One ironic footnote to the following article, which ran in the March 6, 1992 issue of the Chicago Reader, is that it was itself subjected to a kind of “soft censorship”. Specifically, my editors refused to allow me to allude to having known Chevy Chase personally as a classmate at Bard College during the mid-1960s, which I thought gave some additional weight to some of my reflections about the personal nature of Memoirs of an Invisible Man. (Since I no longer have access to my initial draft, I can’t spell this out here in any detail, except to note that Chase’s jazz piano now figures in the final draft only as a parenthetical detail.) Not only did Chevy and I share a course or two, but we also bonded in various ways through our mutual interest in jazz: in a few student jam sessions, I played piano while Chevy played drums (although he also played some piano even then), and we collaborated at one point with Blythe Danner (another Bard classmate, and a jazz vocalist at the time) on a successful project to bring Bill Evans and his trio to campus to give a concert. —J.R.
THE WAGES OF FEAR
*** (A must-see)
Directed by Henri-Georges Clouzot
Written by Clouzot and Jerome Geronimi
With Yves Montand, Charles Vanel, Vera Clouzot, Folco Lulli, Peter Van Eyck, and William Tubbs.… Read more »
This review appeared in the November 6, 1987 issue of the Chicago Reader. A visitor of this site, Mark Goldberg, has alerted me to a French site devoted to dance where the 1986 Mammame can now be accessed via streaming for free; he has also generously grabbed some frames from this version as much better substitutes for the poor illustrations I had up originally, and I’ve drawn a few other illustrations from the same site, which is another reason for reposting this review now. — J.R.
Directed by Raoul Ruiz
Choreographed by Jean-Claude Gallotta
With the Emile Dubois Dance Company.
The more attention is paid to stylizing the screen, to make the quality of how it looks convey the meaning, the closer you get to dance, which is precisely that — the communication of meaning through the quality of movement. — Maya Deren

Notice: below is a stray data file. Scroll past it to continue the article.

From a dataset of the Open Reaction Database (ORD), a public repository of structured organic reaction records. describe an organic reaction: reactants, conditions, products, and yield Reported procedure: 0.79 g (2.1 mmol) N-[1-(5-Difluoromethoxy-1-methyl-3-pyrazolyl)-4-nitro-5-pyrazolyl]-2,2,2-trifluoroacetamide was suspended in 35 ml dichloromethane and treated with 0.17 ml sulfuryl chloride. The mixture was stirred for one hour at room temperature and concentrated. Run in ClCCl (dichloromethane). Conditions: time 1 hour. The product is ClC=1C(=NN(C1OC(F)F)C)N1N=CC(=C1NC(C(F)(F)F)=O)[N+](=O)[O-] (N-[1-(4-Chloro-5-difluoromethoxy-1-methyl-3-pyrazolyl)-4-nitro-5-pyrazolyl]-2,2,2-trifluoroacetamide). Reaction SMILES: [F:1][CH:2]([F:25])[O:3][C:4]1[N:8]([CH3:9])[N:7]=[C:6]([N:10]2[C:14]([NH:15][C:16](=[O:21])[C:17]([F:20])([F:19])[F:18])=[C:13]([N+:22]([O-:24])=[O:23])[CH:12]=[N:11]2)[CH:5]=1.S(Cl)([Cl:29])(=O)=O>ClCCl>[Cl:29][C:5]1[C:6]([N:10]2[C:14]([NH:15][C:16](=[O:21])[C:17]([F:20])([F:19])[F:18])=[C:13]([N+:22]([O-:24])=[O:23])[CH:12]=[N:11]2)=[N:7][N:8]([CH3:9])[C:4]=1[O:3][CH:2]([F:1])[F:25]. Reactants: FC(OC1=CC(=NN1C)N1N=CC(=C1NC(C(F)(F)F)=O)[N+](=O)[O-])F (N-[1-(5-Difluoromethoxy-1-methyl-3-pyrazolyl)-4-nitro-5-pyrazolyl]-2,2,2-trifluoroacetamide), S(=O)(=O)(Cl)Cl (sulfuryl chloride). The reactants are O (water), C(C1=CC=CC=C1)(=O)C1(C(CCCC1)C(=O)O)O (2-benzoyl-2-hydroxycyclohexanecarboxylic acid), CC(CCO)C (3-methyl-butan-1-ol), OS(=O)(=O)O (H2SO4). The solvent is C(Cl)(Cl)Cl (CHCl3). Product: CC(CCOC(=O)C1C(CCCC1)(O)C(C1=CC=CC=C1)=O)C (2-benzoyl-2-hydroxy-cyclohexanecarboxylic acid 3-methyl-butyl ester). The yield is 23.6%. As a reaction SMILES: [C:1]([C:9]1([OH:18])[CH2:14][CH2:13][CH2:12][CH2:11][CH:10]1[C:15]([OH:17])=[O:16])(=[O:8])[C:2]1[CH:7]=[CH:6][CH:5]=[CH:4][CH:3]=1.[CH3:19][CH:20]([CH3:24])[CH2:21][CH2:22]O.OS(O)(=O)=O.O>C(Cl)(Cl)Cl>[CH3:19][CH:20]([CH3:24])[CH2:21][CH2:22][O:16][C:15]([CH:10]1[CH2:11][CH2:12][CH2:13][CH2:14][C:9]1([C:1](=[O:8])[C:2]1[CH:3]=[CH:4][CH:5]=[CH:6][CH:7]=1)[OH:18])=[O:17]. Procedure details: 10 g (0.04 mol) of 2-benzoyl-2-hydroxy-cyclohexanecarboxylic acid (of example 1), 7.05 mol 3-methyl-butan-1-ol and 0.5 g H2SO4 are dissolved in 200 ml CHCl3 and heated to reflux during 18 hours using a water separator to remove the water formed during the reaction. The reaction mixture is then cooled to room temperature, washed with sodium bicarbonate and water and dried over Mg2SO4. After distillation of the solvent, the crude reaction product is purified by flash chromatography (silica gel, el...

While it seems plausible, even likely, that Raoul Ruiz is currently the most inventive filmmaker working in Europe, one does not ordinarily go to his work looking for masterpieces. An obsessive doodler — in the same serious way, one should add, that the cartoonist Saul Steinberg is, combining philosophical and metaphysical wit with a penchant for rethinking the world so that it encompasses his boundless energies — Ruiz is blessed and cursed by never knowing when to stop.… Read more »
From Sight and Sound, Winter 1982/1983, and reprinted in my collection Placing Movies. It was initially commissioned by Peter Biskind for American Film, who decided not to run it and paid me a kill fee, so I sent it next to Penelope Houston, who accepted it without hesitation. Originally, this piece was designed to be run with my translation of a brief, early piece by Barthes (“Au Cinemascope,” originally published in Les Lettres Nouvelles, February 1954). To my frustration, after Sight and Sound secured the rights to run this piece, they wound up omitting it due to lack of space, but it has subsequently appeared online in at least two places: here and here (the latter on this site). – J.R.
One reason for looking at the late Roland Barthes’ writings about film is that we all tend to be much too specialized in the ways that we think about culture in general and movies in particular. Far from being a film specialist, Barthes could even be considered somewhat cinephobic (to coin a term), at least for a Frenchman. Speaking to Jacques Rivette and Michel Delahaye in 1963, he confessed, “I don’t go very often to the cinema, hardly once a week” — inadvertently revealing the French passion for movies that can infect even a relative nonbeliever.… Read more »
From the Winter 1984/1985 Sight and Sound. Only years after writing and publishing this essay, I recalled seeing a test reel of Cinemascope with my father at an Atlanta movie exhibitors convention in 1953, part of which included a refilming of the “Diamonds Are a Girl’s Best Friend” number in CinemaScope. I have no idea whether this still exists, but it may help to account for why some people misremember or wrongly identify the entire film as being in CinemaScope.
For those who might be puzzled by the third illustration from the end, this is Dominique Labourier’s character performing in a nightclub in Céline et Julie vont en bateau, in a sequence that precisely parallels the courtroom sequence in Gentlemen Prefer Blondes. – J.R.
First Number: “We’re Just Two Little Girls from Little Rock”
I don’t believe in the kino-eye; I believe in the kino-fist. — Sergei Eisenstein
Before even the credit titles can appear, Marilyn Monroe and Jane Russell arrive to a blast of music at screen center from behind a black curtain, in matching orange-red outfits that sizzle the screen — covered with spangles, topped with feathers — to look at one another, toss white ermines toward the camera and out of frame and sing robustly in unison.… Read more »